Frantically Eating Chocolates
“The whole fall, back-to-school just hit me like a truck.” That’s the way a mother described the first days of September as we talked last night. Me too.
It all comes on so fast. Summer seems to start gradually, as things wind slowly down. But it always ends with a bang. A gun goes off. September’s starting gun. Then it all comes at us.
Some time ago a blogging friend of mine wrote about that famous “I love Lucy” episode where Lucy and Ethel go to work in a chocolate factory. The mere mention of that scene made me chuckle. The little candies slide by on the conveyor belt, and Lucy and Ethel are supposed to wrap them. If even one slips by, declares the scary supervisor, they’re fired!
At first of course, they’re fine. Then gradually the belt speeds up. They speed up. The wrapping becomes frenetic, sloppy. Still, they can’t keep up. They start grabbing the chocolates and stuffing them in their mouths to hide them.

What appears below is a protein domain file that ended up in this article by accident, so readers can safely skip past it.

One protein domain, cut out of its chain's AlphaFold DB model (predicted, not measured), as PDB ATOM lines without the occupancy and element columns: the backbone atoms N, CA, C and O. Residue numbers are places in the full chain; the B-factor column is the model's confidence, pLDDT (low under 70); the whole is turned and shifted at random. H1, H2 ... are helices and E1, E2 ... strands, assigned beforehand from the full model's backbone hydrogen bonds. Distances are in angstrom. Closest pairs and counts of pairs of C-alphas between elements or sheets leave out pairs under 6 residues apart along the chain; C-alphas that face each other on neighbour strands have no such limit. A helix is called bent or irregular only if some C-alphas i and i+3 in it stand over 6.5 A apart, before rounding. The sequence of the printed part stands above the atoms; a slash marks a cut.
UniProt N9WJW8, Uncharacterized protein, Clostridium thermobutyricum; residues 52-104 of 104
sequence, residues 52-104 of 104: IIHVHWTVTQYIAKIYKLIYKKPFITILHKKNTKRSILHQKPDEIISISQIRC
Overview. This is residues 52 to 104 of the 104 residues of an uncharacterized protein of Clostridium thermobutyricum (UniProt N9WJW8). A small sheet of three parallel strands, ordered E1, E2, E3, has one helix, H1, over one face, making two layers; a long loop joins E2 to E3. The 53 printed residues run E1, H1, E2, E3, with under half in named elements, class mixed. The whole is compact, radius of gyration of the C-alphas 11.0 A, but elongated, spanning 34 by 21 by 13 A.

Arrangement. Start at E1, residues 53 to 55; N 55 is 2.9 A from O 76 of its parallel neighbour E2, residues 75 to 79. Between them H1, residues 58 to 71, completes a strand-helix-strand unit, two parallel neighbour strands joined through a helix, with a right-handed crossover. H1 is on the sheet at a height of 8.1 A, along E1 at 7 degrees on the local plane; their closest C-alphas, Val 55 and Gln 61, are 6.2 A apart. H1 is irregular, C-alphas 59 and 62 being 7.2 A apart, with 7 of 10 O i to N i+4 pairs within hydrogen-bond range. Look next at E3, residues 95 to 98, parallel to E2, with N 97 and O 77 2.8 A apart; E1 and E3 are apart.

That’s pretty much a picture of contemporary life—every day. The belt speeds up just a little bit every year, and we’re expected to keep up. In a way, we want it that way. We want to live “exciting” lives with scores and hundreds of options and choices. We seek to live in “exciting” places where “so much is going on.” When we compare lives at parties, the people with the most insane schedule are the clear “winners.” We don’t want to be losers.
For people who value unlimited choice and maximum consumption, the irony is, we are no longer the choosers. The so-called good life begins to dictate to us, just as the conveyor belt does to Lucy and Ethel. This is reality, it says, deal. First you choose a lifestyle, then it chooses you—and will not let go.
Faith and spirituality offer two important and necessary responses to those who are frantically stuffing chocolates in their mouths as the juggernaut of life overruns them. The first is to stand with them, help them wrap some candy if we can, and support them in their exhaustion. At times we all need that. I do.
The second response is a little trickier. It is to stand with them, and say, Maybe it’s ok to just let some of these chocolates roll by. I know it seems like the world will collapse, but it won’t. You know, you don’t have to take everything that comes down that conveyor belt. You really don’t.
P.S. If you haven’t seen it in a while. Here’s that scene.